• 49. Boltzmann Machines  Energy-based model associate a energy to each configuration of stochastic variables of interests (for example, MRF, Nearest Neighbor);  Learning means adjustment of the low energy function’s shape properties;  Boltzmann machine is a stochastic recurrent model with hidden variables;  Monte Carlo Markov Chain (MCMC) sampling for gradient estimate;  Restricted Boltzmann machine is a special case:  Only one layer of hidden units;  factorization of each layer’s neurons/units (no connections in the same layer);  Contrastive divergence: approximation of gradient in RBMs. probability Energy Function Learning rule
  • 50. Deep Belief Networks  A hybrid model: can be trained as generative or discriminative model;  Deep architecture: multiple layers (learn features layer by layer);  Multi layer learning is difficult in sigmoid belief networks.  Top two layers are undirected connections, RBM;  Lower layers get top down directed connections from layers above;  Unsupervised or self-taught pre-learning provides a good initialization;  Greedy layer-wise training for RBM  Supervised fine-tuning  Generative: Up-down wake-sleep algorithm  Discriminative: bottom-up back propagation
  • 51. Deep Boltzmann Machine  Learning internal representations that become increasingly complex;  High-level representations built from a large supply of unlabeled inputs;  Pre-training consists of learning a stack of modified RBMs, then which are composed to create a deep Boltzmann machine (undirected graph);  Generative fine-tuning: different from DBN, two phases  Positive: observed, sample hidden, using variational approximation (mean-field);  Negative: sample both observed and hidden, using persistent sampling (stochastic approximation: MCMC).  Discriminative fine-tuning: the same to DBN  Back propagation.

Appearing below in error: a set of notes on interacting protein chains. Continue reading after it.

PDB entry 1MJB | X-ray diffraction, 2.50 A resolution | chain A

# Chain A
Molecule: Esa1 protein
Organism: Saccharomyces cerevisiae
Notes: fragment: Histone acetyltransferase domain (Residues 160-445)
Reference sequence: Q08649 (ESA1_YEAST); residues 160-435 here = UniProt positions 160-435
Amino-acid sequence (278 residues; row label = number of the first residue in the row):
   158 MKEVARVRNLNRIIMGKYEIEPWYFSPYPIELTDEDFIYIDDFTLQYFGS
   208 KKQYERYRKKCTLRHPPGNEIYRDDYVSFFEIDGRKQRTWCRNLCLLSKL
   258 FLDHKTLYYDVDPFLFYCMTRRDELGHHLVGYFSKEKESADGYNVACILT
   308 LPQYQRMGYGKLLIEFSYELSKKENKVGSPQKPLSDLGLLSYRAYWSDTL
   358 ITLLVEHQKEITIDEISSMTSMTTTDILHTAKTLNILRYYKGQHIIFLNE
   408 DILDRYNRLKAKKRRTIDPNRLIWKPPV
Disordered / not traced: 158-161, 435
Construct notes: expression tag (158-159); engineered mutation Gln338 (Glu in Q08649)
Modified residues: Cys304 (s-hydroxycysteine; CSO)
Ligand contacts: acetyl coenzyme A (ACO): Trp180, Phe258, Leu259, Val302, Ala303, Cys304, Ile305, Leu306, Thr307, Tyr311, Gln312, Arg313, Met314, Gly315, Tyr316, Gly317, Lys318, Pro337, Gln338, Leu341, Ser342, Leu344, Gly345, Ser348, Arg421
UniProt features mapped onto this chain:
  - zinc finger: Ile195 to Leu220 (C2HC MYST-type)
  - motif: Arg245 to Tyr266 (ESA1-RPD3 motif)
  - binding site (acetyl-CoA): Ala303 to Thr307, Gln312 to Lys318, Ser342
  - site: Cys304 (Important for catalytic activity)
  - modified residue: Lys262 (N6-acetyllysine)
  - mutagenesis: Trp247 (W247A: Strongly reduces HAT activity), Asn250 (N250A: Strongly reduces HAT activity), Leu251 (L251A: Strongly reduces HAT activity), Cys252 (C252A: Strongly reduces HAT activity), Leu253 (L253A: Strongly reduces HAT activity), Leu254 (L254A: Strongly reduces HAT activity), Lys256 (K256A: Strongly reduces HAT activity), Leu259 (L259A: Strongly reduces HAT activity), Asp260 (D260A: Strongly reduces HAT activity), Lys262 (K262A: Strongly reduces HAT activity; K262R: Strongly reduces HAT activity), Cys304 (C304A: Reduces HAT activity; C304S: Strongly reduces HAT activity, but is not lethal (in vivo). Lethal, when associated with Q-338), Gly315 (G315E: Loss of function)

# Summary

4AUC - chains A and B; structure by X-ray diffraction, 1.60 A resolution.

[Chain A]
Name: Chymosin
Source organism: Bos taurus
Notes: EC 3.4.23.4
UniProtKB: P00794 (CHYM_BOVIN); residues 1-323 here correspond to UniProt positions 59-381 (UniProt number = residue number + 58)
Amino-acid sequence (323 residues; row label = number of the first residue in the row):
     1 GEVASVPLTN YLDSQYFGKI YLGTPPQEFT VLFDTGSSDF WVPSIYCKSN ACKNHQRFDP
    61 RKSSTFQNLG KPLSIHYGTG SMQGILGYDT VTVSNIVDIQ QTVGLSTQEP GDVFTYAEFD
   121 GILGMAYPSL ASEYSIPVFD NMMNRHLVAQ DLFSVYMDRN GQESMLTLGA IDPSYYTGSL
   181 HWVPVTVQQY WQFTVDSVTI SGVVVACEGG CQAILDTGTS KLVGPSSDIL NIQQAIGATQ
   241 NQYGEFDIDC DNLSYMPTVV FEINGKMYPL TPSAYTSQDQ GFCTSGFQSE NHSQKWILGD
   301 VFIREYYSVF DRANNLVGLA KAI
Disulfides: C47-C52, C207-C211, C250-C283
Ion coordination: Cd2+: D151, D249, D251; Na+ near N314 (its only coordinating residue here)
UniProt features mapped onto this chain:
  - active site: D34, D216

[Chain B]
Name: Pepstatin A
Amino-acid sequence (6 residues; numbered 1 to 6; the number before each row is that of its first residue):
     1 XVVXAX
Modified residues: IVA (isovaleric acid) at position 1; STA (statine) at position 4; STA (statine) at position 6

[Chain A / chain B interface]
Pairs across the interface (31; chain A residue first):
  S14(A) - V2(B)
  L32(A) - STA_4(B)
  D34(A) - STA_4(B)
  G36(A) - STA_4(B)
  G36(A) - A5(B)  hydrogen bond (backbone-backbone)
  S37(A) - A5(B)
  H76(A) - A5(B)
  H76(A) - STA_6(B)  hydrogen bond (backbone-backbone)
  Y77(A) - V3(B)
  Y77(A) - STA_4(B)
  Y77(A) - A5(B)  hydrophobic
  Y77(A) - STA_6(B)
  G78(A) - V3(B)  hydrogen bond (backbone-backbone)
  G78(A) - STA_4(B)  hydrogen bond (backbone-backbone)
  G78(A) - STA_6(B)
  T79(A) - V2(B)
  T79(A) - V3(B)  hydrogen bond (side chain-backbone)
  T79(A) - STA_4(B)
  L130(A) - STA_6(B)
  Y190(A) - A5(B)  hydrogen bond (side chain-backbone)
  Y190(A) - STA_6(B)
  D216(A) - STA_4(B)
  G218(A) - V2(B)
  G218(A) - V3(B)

• 52. Denoising Auto-Encoder  Multilayer NNs with target output=input;  Reconstruction=decoder(encoder(input));  Perturbs the input x to a corrupted version;  Randomly sets some of the coordinates of input to zeros.  Recover x from encoded perturbed data.  Learns a vector field towards higher probability regions;  Pre-trained with DBN or regularizer with perturbed training data;  Minimizes variational lower bound on a generative model;  Corresponds to regularized score matching on an RBM;  PCA=linear manifold=linear Auto Encoder;  Auto-encoder learns the salient variation like a nonlinear PCA.